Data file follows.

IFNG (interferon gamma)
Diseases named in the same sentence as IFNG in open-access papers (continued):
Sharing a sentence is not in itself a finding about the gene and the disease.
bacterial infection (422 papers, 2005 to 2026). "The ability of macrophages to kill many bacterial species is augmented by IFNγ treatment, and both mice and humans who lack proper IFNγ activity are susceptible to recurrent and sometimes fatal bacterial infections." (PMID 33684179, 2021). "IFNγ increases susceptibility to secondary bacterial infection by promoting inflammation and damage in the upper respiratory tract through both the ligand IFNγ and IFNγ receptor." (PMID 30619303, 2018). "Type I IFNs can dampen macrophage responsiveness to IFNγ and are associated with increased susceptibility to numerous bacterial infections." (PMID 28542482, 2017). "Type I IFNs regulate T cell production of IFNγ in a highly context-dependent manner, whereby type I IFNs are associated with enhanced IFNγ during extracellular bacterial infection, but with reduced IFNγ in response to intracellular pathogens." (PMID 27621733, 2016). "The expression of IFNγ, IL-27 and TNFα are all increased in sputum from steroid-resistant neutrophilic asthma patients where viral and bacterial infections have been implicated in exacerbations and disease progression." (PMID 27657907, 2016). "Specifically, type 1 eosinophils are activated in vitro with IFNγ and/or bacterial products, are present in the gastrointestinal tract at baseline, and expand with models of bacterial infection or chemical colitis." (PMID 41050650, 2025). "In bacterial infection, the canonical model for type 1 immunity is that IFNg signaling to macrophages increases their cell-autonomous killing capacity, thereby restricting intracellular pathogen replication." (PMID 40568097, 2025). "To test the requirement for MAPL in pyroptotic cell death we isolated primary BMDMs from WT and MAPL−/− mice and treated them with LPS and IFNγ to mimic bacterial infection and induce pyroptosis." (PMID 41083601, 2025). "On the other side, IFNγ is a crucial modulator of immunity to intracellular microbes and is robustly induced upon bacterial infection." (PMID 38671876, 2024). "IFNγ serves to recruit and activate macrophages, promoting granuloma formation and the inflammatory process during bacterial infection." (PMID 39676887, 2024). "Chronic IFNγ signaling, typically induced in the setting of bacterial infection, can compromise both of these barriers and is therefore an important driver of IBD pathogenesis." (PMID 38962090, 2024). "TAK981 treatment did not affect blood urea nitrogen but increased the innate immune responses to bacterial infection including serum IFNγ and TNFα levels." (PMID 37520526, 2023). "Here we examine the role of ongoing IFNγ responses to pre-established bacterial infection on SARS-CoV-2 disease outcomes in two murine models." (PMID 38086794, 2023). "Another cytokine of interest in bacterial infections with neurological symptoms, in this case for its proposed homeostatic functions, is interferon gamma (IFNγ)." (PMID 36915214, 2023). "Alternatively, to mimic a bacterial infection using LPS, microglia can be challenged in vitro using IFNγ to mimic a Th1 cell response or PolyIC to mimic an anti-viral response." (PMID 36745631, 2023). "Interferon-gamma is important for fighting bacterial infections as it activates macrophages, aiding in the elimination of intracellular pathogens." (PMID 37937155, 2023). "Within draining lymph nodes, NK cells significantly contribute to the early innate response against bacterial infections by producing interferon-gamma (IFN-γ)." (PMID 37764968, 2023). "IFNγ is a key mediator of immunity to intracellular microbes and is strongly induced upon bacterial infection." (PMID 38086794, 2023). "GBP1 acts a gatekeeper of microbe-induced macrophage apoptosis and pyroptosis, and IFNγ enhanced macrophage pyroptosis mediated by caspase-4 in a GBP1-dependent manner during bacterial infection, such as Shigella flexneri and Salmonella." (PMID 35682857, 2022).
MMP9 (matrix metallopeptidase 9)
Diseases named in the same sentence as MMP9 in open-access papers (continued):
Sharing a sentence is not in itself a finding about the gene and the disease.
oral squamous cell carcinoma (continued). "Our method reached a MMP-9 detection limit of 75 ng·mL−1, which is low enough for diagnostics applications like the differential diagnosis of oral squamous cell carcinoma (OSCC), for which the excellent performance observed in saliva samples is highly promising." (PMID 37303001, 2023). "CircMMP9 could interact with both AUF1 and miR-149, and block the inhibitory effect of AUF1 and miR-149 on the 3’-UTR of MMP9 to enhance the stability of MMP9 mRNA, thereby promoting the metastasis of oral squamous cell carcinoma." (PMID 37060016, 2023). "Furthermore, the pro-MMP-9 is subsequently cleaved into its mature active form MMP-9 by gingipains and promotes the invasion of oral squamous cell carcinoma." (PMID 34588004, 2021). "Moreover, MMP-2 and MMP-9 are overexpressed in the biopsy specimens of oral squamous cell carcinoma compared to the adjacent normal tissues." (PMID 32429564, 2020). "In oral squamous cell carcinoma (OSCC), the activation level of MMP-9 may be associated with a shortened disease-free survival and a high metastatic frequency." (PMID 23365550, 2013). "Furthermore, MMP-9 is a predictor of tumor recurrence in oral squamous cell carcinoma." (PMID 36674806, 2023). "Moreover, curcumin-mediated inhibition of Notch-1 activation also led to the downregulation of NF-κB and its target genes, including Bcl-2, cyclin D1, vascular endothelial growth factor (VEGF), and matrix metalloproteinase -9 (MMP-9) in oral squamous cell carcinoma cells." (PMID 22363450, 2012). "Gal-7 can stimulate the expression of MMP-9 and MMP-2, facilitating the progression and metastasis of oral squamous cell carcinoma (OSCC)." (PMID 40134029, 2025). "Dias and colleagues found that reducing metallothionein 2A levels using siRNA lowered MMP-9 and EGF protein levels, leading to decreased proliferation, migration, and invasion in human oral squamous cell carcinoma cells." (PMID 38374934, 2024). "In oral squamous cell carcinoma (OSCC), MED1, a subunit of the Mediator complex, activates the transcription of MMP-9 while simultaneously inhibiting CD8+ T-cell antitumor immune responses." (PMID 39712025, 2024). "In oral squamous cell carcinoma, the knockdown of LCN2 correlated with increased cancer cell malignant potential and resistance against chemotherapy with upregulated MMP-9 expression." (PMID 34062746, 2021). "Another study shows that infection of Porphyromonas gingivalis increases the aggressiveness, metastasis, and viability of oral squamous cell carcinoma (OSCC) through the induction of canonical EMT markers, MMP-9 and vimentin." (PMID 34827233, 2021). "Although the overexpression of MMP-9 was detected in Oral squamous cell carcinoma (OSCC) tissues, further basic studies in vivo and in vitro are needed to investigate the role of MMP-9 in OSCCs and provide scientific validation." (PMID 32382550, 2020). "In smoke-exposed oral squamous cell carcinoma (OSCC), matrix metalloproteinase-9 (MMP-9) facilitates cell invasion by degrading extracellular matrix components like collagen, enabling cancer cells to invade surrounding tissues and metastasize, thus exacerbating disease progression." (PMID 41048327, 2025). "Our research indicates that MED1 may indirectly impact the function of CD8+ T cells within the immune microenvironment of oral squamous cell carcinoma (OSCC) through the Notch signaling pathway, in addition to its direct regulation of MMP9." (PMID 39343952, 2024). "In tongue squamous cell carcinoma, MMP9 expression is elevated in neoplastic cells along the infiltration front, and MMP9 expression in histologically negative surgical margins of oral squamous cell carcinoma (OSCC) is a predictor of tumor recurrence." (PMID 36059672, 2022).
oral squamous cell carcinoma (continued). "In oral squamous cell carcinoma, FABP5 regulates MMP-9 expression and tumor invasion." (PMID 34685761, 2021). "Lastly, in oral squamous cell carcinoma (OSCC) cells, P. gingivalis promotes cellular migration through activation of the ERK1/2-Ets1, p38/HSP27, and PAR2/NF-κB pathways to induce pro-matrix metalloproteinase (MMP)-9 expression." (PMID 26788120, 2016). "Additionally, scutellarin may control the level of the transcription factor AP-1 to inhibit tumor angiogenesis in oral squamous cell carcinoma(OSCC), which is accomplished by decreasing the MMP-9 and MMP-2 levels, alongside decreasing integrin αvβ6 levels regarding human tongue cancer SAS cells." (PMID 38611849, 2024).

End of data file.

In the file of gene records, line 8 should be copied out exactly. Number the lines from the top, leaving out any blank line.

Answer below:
oral squamous cell carcinoma (continued). "Our method reached a MMP-9 detection limit of 75 ng·mL−1, which is low enough for diagnostics applications like the differential diagnosis of oral squamous cell carcinoma (OSCC), for which the excellent performance observed in saliva samples is highly promising." (PMID 37303001, 2023). "CircMMP9 could interact with both AUF1 and miR-149, and block the inhibitory effect of AUF1 and miR-149 on the 3’-UTR of MMP9 to enhance the stability of MMP9 mRNA, thereby promoting the metastasis of oral squamous cell carcinoma." (PMID 37060016, 2023). "Furthermore, the pro-MMP-9 is subsequently cleaved into its mature active form MMP-9 by gingipains and promotes the invasion of oral squamous cell carcinoma." (PMID 34588004, 2021). "Moreover, MMP-2 and MMP-9 are overexpressed in the biopsy specimens of oral squamous cell carcinoma compared to the adjacent normal tissues." (PMID 32429564, 2020). "In oral squamous cell carcinoma (OSCC), the activation level of MMP-9 may be associated with a shortened disease-free survival and a high metastatic frequency." (PMID 23365550, 2013). "Furthermore, MMP-9 is a predictor of tumor recurrence in oral squamous cell carcinoma." (PMID 36674806, 2023). "Moreover, curcumin-mediated inhibition of Notch-1 activation also led to the downregulation of NF-κB and its target genes, including Bcl-2, cyclin D1, vascular endothelial growth factor (VEGF), and matrix metalloproteinase -9 (MMP-9) in oral squamous cell carcinoma cells." (PMID 22363450, 2012). "Gal-7 can stimulate the expression of MMP-9 and MMP-2, facilitating the progression and metastasis of oral squamous cell carcinoma (OSCC)." (PMID 40134029, 2025). "Dias and colleagues found that reducing metallothionein 2A levels using siRNA lowered MMP-9 and EGF protein levels, leading to decreased proliferation, migration, and invasion in human oral squamous cell carcinoma cells." (PMID 38374934, 2024). "In oral squamous cell carcinoma (OSCC), MED1, a subunit of the Mediator complex, activates the transcription of MMP-9 while simultaneously inhibiting CD8+ T-cell antitumor immune responses." (PMID 39712025, 2024). "In oral squamous cell carcinoma, the knockdown of LCN2 correlated with increased cancer cell malignant potential and resistance against chemotherapy with upregulated MMP-9 expression." (PMID 34062746, 2021). "Another study shows that infection of Porphyromonas gingivalis increases the aggressiveness, metastasis, and viability of oral squamous cell carcinoma (OSCC) through the induction of canonical EMT markers, MMP-9 and vimentin." (PMID 34827233, 2021). "Although the overexpression of MMP-9 was detected in Oral squamous cell carcinoma (OSCC) tissues, further basic studies in vivo and in vitro are needed to investigate the role of MMP-9 in OSCCs and provide scientific validation." (PMID 32382550, 2020). "In smoke-exposed oral squamous cell carcinoma (OSCC), matrix metalloproteinase-9 (MMP-9) facilitates cell invasion by degrading extracellular matrix components like collagen, enabling cancer cells to invade surrounding tissues and metastasize, thus exacerbating disease progression." (PMID 41048327, 2025). "Our research indicates that MED1 may indirectly impact the function of CD8+ T cells within the immune microenvironment of oral squamous cell carcinoma (OSCC) through the Notch signaling pathway, in addition to its direct regulation of MMP9." (PMID 39343952, 2024). "In tongue squamous cell carcinoma, MMP9 expression is elevated in neoplastic cells along the infiltration front, and MMP9 expression in histologically negative surgical margins of oral squamous cell carcinoma (OSCC) is a predictor of tumor recurrence." (PMID 36059672, 2022).